Luckey Apologises For Oculus Rift Price Confusion

Oculus boss Palmer Luckey has apologised for earlier comments which led many to believe the Rift VR headset would be significantly cheaper than its eventual $600/£500/€700. In a Reddit Q&A shortly after yesterday’s price announcement, Luckey acknowledged that he “handled the messaging poorly” when he claimed last September that the Rift would be “roughly in the ballpark” of $350.

Luckey argued that he had made the claim in light of some reports that the Facebook-backed headset could cost as much as $1500. “My answer was ill-prepared, and mentally, I was contrasting $349 with $1500, not our internal estimate that hovered close to $599. I apologize.”

Due to this confusion, he refused to be drawn on the price of the delayed Rift touch controllers, which will now be sold separately from the Rift itself. ““No more ballparks for now. I have learned my lesson”. Contrary to some online chatter, those who pre-order a Touch controller will not be sent it at a later date, but rather will be granted a “spot in line” for ordering one once they become available.

Luckey puts the headset’s $600 rather than $350 price down to “prioritising quality over cost.” On Reddit, he claimed that “We could have released a lower-quality product and saved one or two hundred bucks, but the all-in cost for the average consumer (including PC) would not have budged significantly.”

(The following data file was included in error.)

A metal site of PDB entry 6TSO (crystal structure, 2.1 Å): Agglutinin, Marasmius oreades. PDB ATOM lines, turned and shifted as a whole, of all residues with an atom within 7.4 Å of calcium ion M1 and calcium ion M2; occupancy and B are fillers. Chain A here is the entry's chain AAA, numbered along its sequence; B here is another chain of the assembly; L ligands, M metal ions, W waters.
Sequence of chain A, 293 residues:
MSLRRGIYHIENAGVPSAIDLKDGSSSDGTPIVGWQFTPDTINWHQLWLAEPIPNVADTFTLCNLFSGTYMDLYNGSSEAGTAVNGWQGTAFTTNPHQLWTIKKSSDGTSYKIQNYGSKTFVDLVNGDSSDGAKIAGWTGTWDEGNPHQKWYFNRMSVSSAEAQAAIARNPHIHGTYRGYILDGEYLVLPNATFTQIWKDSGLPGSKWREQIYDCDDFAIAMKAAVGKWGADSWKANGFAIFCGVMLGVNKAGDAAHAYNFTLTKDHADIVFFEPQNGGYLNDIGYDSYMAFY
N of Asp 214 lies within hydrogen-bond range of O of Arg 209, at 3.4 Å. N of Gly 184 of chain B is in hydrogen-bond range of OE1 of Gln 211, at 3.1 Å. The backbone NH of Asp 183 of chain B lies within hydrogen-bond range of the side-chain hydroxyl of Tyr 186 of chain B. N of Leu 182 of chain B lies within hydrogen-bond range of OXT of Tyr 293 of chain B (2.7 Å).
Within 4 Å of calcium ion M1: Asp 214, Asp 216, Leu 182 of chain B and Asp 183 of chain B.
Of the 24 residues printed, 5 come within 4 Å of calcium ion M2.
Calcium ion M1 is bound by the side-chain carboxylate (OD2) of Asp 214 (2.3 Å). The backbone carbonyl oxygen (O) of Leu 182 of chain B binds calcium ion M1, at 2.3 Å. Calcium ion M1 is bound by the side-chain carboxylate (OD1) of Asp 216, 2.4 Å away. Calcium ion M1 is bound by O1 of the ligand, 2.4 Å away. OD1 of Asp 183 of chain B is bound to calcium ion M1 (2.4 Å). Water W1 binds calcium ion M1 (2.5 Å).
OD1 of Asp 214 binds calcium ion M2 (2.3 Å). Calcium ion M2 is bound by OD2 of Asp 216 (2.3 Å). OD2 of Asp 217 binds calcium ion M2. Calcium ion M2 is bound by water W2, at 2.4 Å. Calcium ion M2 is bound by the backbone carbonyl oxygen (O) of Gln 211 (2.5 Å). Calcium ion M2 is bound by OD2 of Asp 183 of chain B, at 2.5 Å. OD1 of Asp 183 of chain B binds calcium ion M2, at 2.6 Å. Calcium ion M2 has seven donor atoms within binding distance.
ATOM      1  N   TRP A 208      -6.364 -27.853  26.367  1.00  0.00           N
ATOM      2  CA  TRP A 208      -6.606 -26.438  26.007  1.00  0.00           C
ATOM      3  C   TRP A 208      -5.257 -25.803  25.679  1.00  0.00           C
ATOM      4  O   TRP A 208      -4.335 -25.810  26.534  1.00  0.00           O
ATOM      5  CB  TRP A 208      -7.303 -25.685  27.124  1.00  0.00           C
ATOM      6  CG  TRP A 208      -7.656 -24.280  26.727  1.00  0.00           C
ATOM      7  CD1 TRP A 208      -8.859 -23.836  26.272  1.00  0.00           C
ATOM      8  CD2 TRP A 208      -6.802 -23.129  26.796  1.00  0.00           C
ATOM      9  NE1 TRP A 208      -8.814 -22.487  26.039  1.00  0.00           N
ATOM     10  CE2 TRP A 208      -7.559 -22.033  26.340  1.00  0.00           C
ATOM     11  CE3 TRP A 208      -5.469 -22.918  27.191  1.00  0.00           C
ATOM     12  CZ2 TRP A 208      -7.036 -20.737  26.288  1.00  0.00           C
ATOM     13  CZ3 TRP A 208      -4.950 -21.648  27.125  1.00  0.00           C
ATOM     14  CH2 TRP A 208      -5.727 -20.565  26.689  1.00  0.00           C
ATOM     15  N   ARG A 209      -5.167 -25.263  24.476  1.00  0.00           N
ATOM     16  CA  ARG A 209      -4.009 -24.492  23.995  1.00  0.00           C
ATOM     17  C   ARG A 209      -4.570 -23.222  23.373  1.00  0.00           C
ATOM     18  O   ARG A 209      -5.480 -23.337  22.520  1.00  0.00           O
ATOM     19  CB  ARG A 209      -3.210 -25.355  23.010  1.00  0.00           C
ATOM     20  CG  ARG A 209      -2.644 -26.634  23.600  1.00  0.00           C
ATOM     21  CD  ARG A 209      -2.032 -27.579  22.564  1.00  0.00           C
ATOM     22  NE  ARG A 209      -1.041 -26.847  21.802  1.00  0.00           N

He also observed that “we don’t make money on the Rift”, and tried to play down concerns that people were being made to pay for an Xbox One pad and wireless adaptor that they may not need. “The Xbox controller costs us almost nothing to bundle, and people can easily resell it for profit.”

Umbrage about the price has been particularly vocal in the UK and Europe, as added taxes and customs duties bring a Rift order to the equivalent of well over $700 before shipping. Luckey argued yesterday that this was unavoidable:

Despite such concerns, it would appear that there have been significant pre-orders for the first consumer mode of the Oculus Rift. Day one stock sold out within a quarter of an hour, with orders subsequent to that time no longer being promised a March shipment. At the time of writing, attempting to order a Rift brings a message that it will not ship until June. The Rift will also be reaching some retail stores, however – whether this will negate any of the shipping and tax charges remains to be seen.